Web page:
8. Aye mate. President Honey Badger. Klaatu barada nikto. Translation: President Trump will win. Okay, Vegas odds makers. What are the chances of President Trump winning reelection in 2020? Are they 40-50? 50-50? 60-40? What are your odds? I hereby predict the odds are 100 to 0 that President Trump will win reelection in 2020. Anyone want to bet? Peter Notes from Wikipedia. "Klaatu barada nikto" is a phrase that originated in the 1951 science fiction film The Day the Earth Stood Still. The humanoid alien protagonist of the film, Klaatu (Michael Rennie), instructs Helen Benson (Patricia Neal) that if any harm befalls him, she must say the phrase to the robot Gort (Lockard Martin). In response Gort relents from destroying the Earth and resurrects Klaatu from death. The Robot Hall of Fame describes the phrase as "one of the most famous commands in science fiction"[2] and Frederick S. Clarke of Cinefantastique called it "the most famous phrase ever spoken by an extraterrestrial." Edmund H. North, who wrote The Day the Earth Stood Still, also created the alien language used in the film, including the phrase "Klaatu barada nikto". The official spelling of the phrase comes directly from the script, as shown in the above image. The phrase was never translated in the film and neither Edmund North nor 20th Century Fox ever released an official translation. Near the end of the film, as Klaatu is pursued by the American military, he urges Helen Benson to memorize the phrase, saying "There's no limit to what he can do. He could destroy the Earth... If anything should happen to me you must go to Gort, you must say these words: Klaatu barada nikto.' Please repeat that." Shortly after, Klaatu is shot and killed. Knowing that Klaatu has died, Gort vaporizes the polymer cube encasing him and vaporized the two soldiers standing guard. Helen conveys Klaatu's message. Gort takes her inside the spaceship, and then retrieves Klaatu's lifeless body, which he revives. In the 2008 remake, the line was added at Keanu Reeves' insistence. Klaatu uses it near the beginning of the film to shut down Gort, and again at the end, highly distorted and barely audible, when he stops the destruction of the Earth. Although the line can be heard in the film, it does not appear in the English subtitles. Because there is no official translation of the phrase, a few notable attempts have been made to determine the phrase's meaning: Philosophy professor Aeon J. Skoble speculates the phrase is part of a fail-safe feature used during diplomatic missions, whereby Gort's deadly force can be deactivated in the event the robot is undesirably triggered into a defensive posture. Skoble observes that this theme has evolved into a "staple of science fiction that the machines charged with protecting us from ourselves will misuse or abuse their power. In this interpretation the phrase apparently tells Gort that Klaatu considers escalation unnecessary. Fantastic Films explored the meaning of "Klaatu barada nikto" in the 1978 article "The Language of Klaatu". In the article Tauna Le Marbe, the magazine's Alien Linguistics Editor, attempts to translate all the alien words Klaatu used throughout the film. Le Marbe's literal translation was "Stop Barbarism, (I have) death, bind;" the free translation was "I die, repair me, do not retaliate." The documentary Decoding "Klaatu Barada Nikto": Science Fiction as Metaphor examined the phrase Klaatu barada nikto with some of the people involved with The Day the Earth Stood Still. Robert Wise, director of the original, recalled a conversation he had with Edmund North, saying North told him, "...it's just something I kind of cooked up. I thought it sounded good." Billy Gray, who played Bobby Benson in the film, said that "barada nikto must mean... save Earth". Florence Blaustein, widow of the producer Julian Blaustein, said North had to pass a street called Baroda every day going to work and said, "I think that's how that was born." Film historian Steven Jay Rubin recalled an interview he had with North when he asked the question, "What is the direct translation of 'Klaatu barada nikto?' And Edmund North said to me, 'There's hope for Earth, if the scientists can be reached.'" In accepting the AFI Life Achievement Award in 1998, Director Robert Wise closed his remarks by saying, "...I'd like to say 'Klaatu barada nikto', which, roughly translated tonight, means 'Thank you very much from the bottom of my heart.'" Russian speakers can easily recognize the second and the third words of the phrase as "борода" (a beard) and "никто" (nobody).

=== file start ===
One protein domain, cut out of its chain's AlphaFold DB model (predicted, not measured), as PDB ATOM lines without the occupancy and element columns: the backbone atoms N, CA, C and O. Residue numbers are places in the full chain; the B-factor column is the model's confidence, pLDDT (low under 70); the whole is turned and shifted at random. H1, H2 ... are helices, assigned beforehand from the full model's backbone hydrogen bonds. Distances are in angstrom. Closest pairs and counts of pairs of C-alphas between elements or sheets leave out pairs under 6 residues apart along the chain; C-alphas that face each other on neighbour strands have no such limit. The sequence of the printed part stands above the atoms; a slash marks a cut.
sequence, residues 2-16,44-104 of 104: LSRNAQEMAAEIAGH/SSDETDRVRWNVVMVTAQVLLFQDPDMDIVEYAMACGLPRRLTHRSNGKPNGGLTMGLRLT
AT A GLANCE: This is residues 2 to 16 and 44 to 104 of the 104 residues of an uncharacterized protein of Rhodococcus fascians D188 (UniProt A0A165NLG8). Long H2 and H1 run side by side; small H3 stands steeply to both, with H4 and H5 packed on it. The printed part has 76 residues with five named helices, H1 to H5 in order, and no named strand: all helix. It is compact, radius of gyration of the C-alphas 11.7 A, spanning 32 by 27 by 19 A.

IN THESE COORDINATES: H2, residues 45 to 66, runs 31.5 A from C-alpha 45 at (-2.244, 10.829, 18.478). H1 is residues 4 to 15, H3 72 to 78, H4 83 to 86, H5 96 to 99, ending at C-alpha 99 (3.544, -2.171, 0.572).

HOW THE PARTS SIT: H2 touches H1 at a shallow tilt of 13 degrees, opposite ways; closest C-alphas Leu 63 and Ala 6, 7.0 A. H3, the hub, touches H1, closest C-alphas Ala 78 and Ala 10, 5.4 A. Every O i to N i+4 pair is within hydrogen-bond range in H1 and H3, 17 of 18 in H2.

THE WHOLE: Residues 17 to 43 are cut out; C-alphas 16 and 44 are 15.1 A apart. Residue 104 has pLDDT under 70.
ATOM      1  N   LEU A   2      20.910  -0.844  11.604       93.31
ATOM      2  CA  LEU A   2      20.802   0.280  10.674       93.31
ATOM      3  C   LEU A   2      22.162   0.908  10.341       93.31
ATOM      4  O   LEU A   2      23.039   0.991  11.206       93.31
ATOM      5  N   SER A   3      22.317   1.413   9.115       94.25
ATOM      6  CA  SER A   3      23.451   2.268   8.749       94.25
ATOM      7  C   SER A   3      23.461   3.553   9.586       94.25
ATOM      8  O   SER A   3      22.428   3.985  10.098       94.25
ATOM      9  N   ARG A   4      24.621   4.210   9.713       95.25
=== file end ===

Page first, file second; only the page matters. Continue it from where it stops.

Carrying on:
9. London and LA smog. Dust bowls created by over-farming and then a lack of cover crops in the winter. Heat island effect from concrete and steel. Coughing from the neighbor's barbeque. Those are affects from humans on earth. Oh. And cow farts. Uh, we raise too many cows.